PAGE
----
Sociological Imagination Vs. Common Sense Essay

1828 words - 7 pages

Sociological Imagination vs. Common Sense

This essay will aim to explain differences between the sociological imagination and common sense. What the sociological imagination and common sense are and how they are at work in our society today. Using the area of educational achievement I will bring into this essay examples through research and findings from sociologists such as; Pierre Bourdieu, Culture Capital (1977), Bernstein-(1961)speech patterns’ and Paul Willis (1977)learning to labour, and use these examples as evidence to show how these would explain educational achievement in relation to the sociological imagination and common sense assumptions. I shall begin this essay by discussing where the sociological imagination arose from and what this is in comparison to common sense.

American sociologist C.Wright Mills (1959) published a sociological text called ‘The sociological Imagination (1959), C.Wright Mills wrote in his book about ‘the troubles of milieu’ the word milieu means (environment) this was looked at as being where an individual will find themselves in a situation that is of a personal social setting to them and therefore could indeed affect them personally and in some extent the situation be this persons making.

Mills(1959), also wrote about public issues of social structure, referring to matters that go beyond the individual and look at society as a whole. How society is organised and how society works. This goes far beyond ‘the troubles of milieu, as it doesn’t look at the person and there individual experiences in society but looks at the wider social structure e.g social institutions… education, religion, family, law and how they have developed and interact with each other examples of the difference with ‘public issues’ and ‘personal troubles’ by looking at say education.

If there is an area of individuals failing to get into university then it is looked at as the individuals fault resulting in room for a common sense view which can been explained as a taking for granted assumption, common sense is nothing but assumed, e.g. These people have not not got into university because they aren’t bright enough or were too lazy to work hard enough’, but using the sociological imagination, sociological explanations uses empirical research to come up with their findings they might in this example look at the fact that If society has a large number of people failing to get into university, in there thousands say, then it is seen as a ’public issue’ and a more sociological explanation can be found e.g. class, status, economy are just some explanations worth exploring when looking from a sociological point of view.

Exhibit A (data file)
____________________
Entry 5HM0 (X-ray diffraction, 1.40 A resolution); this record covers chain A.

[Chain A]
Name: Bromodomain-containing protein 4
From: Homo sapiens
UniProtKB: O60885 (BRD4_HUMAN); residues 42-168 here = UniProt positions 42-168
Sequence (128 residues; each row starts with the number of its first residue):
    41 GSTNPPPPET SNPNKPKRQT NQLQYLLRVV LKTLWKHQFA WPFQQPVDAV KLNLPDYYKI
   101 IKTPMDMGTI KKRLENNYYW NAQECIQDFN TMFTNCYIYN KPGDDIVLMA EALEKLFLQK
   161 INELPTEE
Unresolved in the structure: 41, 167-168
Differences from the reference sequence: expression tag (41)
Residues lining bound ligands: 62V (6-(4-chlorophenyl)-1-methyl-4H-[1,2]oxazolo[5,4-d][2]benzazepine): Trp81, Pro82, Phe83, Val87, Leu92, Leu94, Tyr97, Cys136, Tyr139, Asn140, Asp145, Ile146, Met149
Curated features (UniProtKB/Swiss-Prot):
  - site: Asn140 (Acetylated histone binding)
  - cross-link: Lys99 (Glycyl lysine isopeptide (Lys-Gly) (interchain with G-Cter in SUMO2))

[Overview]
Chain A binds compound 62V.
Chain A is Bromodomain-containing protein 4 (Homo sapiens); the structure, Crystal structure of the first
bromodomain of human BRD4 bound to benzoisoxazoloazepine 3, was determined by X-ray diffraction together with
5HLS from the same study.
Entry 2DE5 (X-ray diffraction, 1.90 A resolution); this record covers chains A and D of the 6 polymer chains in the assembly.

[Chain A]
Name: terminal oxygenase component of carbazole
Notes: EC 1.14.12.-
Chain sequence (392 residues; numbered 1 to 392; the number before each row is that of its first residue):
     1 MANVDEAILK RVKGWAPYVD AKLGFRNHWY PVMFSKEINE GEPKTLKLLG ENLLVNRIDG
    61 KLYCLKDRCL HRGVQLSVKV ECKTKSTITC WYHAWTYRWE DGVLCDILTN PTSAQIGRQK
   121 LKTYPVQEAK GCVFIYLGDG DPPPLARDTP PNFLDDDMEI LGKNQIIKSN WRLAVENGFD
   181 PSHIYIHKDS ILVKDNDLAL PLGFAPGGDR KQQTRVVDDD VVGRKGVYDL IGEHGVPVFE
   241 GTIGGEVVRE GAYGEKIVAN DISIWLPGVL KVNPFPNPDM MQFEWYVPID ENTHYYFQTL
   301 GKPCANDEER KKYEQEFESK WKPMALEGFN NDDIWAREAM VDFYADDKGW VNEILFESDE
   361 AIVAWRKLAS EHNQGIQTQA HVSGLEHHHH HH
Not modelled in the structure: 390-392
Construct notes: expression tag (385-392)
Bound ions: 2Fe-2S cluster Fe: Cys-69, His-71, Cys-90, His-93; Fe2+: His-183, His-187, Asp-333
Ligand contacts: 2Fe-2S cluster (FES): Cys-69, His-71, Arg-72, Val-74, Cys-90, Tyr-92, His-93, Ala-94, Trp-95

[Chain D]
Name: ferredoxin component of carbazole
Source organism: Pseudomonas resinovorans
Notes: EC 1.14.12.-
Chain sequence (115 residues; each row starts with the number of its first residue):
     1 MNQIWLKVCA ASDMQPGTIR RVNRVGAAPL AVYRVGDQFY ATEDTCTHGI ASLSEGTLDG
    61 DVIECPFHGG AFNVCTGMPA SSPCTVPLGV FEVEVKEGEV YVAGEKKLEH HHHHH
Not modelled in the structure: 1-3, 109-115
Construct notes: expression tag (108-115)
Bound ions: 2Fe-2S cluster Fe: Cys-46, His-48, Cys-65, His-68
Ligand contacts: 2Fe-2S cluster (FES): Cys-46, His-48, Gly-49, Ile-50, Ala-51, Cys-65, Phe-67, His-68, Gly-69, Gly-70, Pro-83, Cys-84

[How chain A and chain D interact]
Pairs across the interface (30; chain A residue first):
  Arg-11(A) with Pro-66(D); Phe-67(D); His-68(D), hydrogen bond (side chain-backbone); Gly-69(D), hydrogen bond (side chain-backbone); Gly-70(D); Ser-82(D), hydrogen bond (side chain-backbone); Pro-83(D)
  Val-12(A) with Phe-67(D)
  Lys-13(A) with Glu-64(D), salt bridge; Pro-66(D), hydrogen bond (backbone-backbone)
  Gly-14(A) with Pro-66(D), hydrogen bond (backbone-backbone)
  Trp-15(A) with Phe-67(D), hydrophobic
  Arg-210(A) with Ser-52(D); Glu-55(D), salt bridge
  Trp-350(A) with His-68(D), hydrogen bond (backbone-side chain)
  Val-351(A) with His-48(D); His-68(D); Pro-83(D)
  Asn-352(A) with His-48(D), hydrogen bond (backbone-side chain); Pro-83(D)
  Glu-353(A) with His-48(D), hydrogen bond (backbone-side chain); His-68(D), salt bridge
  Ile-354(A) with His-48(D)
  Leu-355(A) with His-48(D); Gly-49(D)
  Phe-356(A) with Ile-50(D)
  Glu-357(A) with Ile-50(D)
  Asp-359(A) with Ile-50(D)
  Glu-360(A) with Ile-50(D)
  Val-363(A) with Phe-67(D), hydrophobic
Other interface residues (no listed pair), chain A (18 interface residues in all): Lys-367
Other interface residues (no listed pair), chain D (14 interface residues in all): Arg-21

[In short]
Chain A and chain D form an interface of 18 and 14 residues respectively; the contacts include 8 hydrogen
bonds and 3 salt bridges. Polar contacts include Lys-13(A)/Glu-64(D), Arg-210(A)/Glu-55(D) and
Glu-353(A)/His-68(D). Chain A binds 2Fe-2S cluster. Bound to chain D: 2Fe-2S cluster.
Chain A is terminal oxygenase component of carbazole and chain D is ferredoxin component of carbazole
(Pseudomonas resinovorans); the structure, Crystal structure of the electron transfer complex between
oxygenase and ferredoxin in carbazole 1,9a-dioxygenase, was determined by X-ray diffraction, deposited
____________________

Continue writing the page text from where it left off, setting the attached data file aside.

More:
The Sociological imagination according to Mills (1959), is a look at how to understand that experience through a logical framework, but not denying the importance of the personal experiences of individuals in society. “The sociological imagination enables us to grasp history and biography and the relations...

Find Another Essay On Sociological Imagination vs. Common Sense

sociology Q and A Essay

807 words - 3 pages be for people to lose weight.Which sociological perspective makes the most sense to you as a means to study society? Why? Sociological imagination Way to examine the relationships between individuals and society. One reason for this is that as members of a particular society we tend to examine society from our personal experiences and cultural biases. That makes the most since to me because it is the easiest to understand.Think about an

Sociological Imagination Essay

589 words - 2 pages issues of social structure", and how it helps us to understand the society in which we live in. What is `Sociological Imagination'? To answer this question a person must first know what Sociology is. Sargent (1994) states that "There is no short answer... however, we can come to understand the nature of Sociology." It may be explained as the study of society. R.Van Kraken et all (2000) explains it in a more complex sense as "the

sociology and psychology

951 words - 4 pages socially and how they interact and influence each other gaining an understanding of different cultures and class systems. The ‘sociological imagination’ helps us to make sense of the connections between history, biography and place (Mills 1959) Sociological imagination in relation to nursing practise enables a nurse to look beyond a common sense explanation of a patient and look at the development of a more critical approach to nursing. Looking at

Sociological Imagination

1065 words - 4 pages advertisements, magazines, television, the internet, and much more in a way that is changing our perspectives of beauty. This essay will consist of Mill’s conception of the sociological imagination and the distinction between how I am personally affected by my obsession of looking beautiful and how the public has affected my perspectives, decisions and the overall urge to altering my physical appearance. Sociological Imagination American sociologist, C

Control Of The Ruling Class

1142 words - 5 pages an individual. Although we may live in a culture industry that controls what people believe is right or wrong, there is always a struggle for power. According to C. Wright Mills and Nina Eliasoph, in order to create a struggle and challenge the ruling ideas, developing a “sociological imagination” is crucial. The ruling ideas work by creating notions of our culture and giving one false needs which in turn help maintain the status quo. Contrary